2. Purpose of planting—Why do you want to plant a tree? Is it for shade, a windbreak, to attract birds, to provide a screen from your neighbours, for its natural beauty or perhaps something else?
  3. Soil type and water availability- What is the soil like where you want to plant and will you be able to meet the water demands of the tree? Some trees prefer sandy soils, other clayey soils, and many are well adapted to a range of soil types. Similarly, some trees require small amounts of water and are relatively able to look after themselves, while others require larger amounts and may need more care and attention in getting established.
  4. Budget- How much money do you have to spend? The prices of indigenous trees can vary from R20 for a young and small tree, all the way to R5000 and above for large, well established landscaping trees. Deciding how much you want to spend on your tree will effect the size, type, and quality of the tree you can purchase.

Types of indigenous trees

There are many species and families of indigenous trees, each with their own characteristics, benefits, and habits. When purchasing a tree, understanding what personality you want your tree to have will go a long way in helping you make a decision. Here is a very short list of some popular trees for landscaping and garden use:

Yellowwoods- Afrocarpus species (previously Podocarpus)

A yellowwood tree stands in all its glory. Picture by: Matthew Koehorst.

A yellowwood tree stands in all its glory. Picture by: Matthew Koehorst.

These beautiful and substantial slow growing trees can grow massive, in nature up to 30m and more and are South Africa’s national tree. They provide great shade, have fruits that attract birds, and are very attractive trees. However, they do take around 10 years before they are of susbstantial size.

Wild Figs- Ficus species

Wild Figs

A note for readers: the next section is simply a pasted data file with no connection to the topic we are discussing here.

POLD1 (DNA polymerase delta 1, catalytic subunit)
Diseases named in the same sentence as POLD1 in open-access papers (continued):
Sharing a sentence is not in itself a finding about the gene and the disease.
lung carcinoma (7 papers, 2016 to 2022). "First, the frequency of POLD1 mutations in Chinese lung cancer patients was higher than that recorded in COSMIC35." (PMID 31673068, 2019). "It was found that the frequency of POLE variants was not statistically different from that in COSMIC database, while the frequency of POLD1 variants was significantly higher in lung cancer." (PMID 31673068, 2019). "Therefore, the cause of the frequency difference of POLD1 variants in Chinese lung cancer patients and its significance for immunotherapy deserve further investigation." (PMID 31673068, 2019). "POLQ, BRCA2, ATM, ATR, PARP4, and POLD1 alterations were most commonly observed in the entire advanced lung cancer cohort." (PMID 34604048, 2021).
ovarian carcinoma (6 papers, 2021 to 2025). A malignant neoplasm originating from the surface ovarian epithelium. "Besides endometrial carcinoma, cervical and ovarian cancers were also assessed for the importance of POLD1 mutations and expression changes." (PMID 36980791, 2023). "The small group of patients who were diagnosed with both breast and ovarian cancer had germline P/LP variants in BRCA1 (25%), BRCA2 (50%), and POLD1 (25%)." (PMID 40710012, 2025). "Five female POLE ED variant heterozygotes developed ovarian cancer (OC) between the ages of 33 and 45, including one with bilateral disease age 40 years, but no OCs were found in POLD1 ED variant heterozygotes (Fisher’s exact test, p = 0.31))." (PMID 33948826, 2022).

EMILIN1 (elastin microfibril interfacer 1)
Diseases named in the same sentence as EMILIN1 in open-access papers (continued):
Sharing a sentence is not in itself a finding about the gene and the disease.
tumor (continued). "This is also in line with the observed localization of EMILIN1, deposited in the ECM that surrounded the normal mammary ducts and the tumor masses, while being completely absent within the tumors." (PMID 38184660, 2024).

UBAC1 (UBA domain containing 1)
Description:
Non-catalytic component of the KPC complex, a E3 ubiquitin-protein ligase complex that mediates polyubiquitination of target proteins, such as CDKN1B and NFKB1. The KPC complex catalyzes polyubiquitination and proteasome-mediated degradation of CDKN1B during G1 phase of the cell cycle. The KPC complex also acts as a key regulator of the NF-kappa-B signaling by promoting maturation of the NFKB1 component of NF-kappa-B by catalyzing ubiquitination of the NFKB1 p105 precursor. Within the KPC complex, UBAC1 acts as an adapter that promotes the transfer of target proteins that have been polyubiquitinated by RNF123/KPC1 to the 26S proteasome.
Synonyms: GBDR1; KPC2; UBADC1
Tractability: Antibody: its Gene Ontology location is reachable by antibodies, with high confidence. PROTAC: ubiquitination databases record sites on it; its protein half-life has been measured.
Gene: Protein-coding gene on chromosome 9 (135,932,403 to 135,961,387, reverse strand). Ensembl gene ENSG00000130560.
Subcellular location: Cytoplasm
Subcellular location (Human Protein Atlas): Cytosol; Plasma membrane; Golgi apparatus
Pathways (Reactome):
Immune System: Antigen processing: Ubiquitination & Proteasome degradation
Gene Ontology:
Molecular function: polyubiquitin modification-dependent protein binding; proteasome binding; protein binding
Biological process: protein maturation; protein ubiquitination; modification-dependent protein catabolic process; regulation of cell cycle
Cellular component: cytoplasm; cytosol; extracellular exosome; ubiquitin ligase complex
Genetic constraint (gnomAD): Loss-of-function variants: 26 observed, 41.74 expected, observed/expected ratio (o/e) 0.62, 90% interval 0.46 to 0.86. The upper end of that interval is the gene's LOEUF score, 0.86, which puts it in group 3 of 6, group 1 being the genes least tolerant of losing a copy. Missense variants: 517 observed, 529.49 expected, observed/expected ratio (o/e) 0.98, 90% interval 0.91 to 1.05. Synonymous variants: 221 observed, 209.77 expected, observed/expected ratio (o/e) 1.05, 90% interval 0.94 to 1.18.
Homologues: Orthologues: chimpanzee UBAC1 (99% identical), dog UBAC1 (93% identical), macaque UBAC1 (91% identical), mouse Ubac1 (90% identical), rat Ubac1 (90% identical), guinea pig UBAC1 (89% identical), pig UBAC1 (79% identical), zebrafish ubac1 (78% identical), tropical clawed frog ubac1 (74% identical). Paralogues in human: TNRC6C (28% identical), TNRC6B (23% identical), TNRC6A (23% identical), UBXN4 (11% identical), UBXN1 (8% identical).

The Ficus family is massive with over 800 species worldwide. In South Africa there are several species including Ficus sur and Ficus natelensis which are great for larger gardens. These sprawling trees are beautiful and provide fruit for birds and great shade. However, they may have invasive roots so don’t plant them near buildings or sewerage systems. They are fast growing.

Acacias- Vachellia species

Acacia Tree

The Vachellia family (previously Acacias, but renamed recently) consists of tough and hardy nitrogen fixing trees, typically with thorns, that are well adapted to drier conditions like central and northern South Africa, though they grow well in many regions. They attract pollinators, fix nitrogen into the soil, provide shade, and can provide protection and security due to their thorny nature.

There are obviously a huge variety of other indigenous trees that may be suited to your specific region and area, whether you live on the coastline, in the mountains, or on the highlands of our beautiful country. For a very comprehensive list of indigenous trees and their characteristics to help in your decision making, visit www.plantzafrica.com for access to the South African National Biodiversity Institute’s amazing free resource.